Mr. W: 99% of law school is not complete rubbish; I will assume you are exaggerating for effect. Maybe 25% is complete rubbish, along with another 10-15% that is partly rubbish. The main problem is the professoriate, most of whom have little or no experience in anything other than academia. Fine academic model for all of the folks who want to be law teachers (all 17 of them), but not so good for the rest of us. The course content certainly is a problem and should be debated, but I would be very uncomfortable with a one-year doctrinal, two-year clinical curriculum. Two years of academic study, followed by a year of clinical study. But what kind of clinical study? One size fits all, or transactional v. litigation tracks?

Posted by: Publius Novus | Jan 4, 2017 9:19:41 AM

Only slightly exaggerating. Honestly, once you've gone through the standard 1L fare, you're ready to be an intern. I'm not above going back for more education once you settle on a specialty, but the best way to learn about law is to practice it under the supervision of an experienced attorney who works in the area you want to learn. You don't need Philosophy of Law or International Human Rights Law for any field of practice.

And even if you find a class in the field you'll eventually practice, it's almost never taught by someone who actually practices in that field. When was the last time you heard of a crim law class taught by a professor who knew what a sentencing scoresheet was? Had actually seen one filled out in real life? There's a lot of stuff that dominates actual practice that never comes up in school- not because it's boring or unimportant or trivial, but because the people teaching have no clue. And crim law isn't some obscure subject, it's a core feature in every 1L curriculum and it's a sizeable area of practice in the real world.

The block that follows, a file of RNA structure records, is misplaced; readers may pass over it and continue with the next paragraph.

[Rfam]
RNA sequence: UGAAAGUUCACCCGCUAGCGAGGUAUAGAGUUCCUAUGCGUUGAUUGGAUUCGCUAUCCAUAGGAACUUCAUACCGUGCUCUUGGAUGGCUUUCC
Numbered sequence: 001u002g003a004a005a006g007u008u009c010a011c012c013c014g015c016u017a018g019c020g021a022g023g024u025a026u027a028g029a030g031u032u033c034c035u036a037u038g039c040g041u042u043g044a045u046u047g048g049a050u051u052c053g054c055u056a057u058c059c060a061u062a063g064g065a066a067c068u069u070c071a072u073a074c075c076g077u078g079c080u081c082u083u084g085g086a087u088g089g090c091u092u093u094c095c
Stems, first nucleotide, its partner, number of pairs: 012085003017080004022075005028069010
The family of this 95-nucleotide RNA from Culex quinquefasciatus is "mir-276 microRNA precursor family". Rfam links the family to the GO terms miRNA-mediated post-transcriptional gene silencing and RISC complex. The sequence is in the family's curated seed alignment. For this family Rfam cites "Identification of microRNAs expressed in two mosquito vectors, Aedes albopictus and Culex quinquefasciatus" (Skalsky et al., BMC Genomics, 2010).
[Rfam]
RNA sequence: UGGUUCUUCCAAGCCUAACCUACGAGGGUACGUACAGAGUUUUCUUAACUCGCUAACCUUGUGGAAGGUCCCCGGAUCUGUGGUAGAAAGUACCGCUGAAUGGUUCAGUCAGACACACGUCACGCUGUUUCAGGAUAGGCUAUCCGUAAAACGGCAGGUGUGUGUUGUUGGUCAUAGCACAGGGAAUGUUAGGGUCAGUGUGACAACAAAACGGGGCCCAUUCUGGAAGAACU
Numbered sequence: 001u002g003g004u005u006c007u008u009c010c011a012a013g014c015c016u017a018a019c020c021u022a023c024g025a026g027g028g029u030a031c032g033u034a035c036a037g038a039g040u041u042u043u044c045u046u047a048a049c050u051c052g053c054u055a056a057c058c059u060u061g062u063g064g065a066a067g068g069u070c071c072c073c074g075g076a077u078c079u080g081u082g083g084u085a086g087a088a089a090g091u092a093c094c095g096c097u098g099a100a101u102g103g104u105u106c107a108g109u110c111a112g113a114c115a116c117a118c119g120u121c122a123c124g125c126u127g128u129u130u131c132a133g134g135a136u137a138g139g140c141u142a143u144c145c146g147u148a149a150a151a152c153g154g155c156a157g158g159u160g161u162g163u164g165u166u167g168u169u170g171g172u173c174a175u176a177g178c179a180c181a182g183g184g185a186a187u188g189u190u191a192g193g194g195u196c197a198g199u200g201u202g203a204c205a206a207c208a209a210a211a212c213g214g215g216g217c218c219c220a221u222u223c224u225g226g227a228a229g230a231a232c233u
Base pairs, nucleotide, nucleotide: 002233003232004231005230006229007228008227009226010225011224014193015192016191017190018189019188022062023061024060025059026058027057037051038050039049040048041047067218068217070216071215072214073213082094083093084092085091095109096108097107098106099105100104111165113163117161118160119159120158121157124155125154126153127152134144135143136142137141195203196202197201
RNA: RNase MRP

Regarding internships, I know a lot of people are going to say "but all those lawyers are getting free labor, it's so exploitative!" Compare that to paltry salaries most starting attorneys make upon graduation after three years and the six figures of student loan debt that hang around forever. I'd gladly have traded 2/3rds of my student loan debt for two years of unpaid or minimum wage internship.

Posted by: Jim W | Jan 5, 2017 11:19:04 AM